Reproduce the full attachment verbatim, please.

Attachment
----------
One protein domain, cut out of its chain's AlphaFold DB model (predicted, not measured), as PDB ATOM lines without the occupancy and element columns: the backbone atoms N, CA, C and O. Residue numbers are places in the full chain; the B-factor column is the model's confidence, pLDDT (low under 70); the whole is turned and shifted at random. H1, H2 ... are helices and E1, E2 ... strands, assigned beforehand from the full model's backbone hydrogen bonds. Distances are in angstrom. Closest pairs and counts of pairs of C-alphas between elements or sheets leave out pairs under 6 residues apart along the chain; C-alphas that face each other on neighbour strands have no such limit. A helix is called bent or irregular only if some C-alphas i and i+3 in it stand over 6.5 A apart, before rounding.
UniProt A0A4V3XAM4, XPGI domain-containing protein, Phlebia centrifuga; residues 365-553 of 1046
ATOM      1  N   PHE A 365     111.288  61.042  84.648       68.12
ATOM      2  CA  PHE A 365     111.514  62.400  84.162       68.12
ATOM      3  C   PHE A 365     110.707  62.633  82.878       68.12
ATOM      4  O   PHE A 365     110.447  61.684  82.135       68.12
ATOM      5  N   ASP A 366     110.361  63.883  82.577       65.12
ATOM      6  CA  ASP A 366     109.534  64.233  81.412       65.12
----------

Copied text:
One protein domain, cut out of its chain's AlphaFold DB model (predicted, not measured), as PDB ATOM lines without the occupancy and element columns: the backbone atoms N, CA, C and O. Residue numbers are places in the full chain; the B-factor column is the model's confidence, pLDDT (low under 70); the whole is turned and shifted at random. H1, H2 ... are helices and E1, E2 ... strands, assigned beforehand from the full model's backbone hydrogen bonds. Distances are in angstrom. Closest pairs and counts of pairs of C-alphas between elements or sheets leave out pairs under 6 residues apart along the chain; C-alphas that face each other on neighbour strands have no such limit. A helix is called bent or irregular only if some C-alphas i and i+3 in it stand over 6.5 A apart, before rounding.
UniProt A0A4V3XAM4, XPGI domain-containing protein, Phlebia centrifuga; residues 365-553 of 1046
ATOM      1  N   PHE A 365     111.288  61.042  84.648       68.12
ATOM      2  CA  PHE A 365     111.514  62.400  84.162       68.12
ATOM      3  C   PHE A 365     110.707  62.633  82.878       68.12
ATOM      4  O   PHE A 365     110.447  61.684  82.135       68.12
ATOM      5  N   ASP A 366     110.361  63.883  82.577       65.12
ATOM      6  CA  ASP A 366     109.534  64.233  81.412       65.12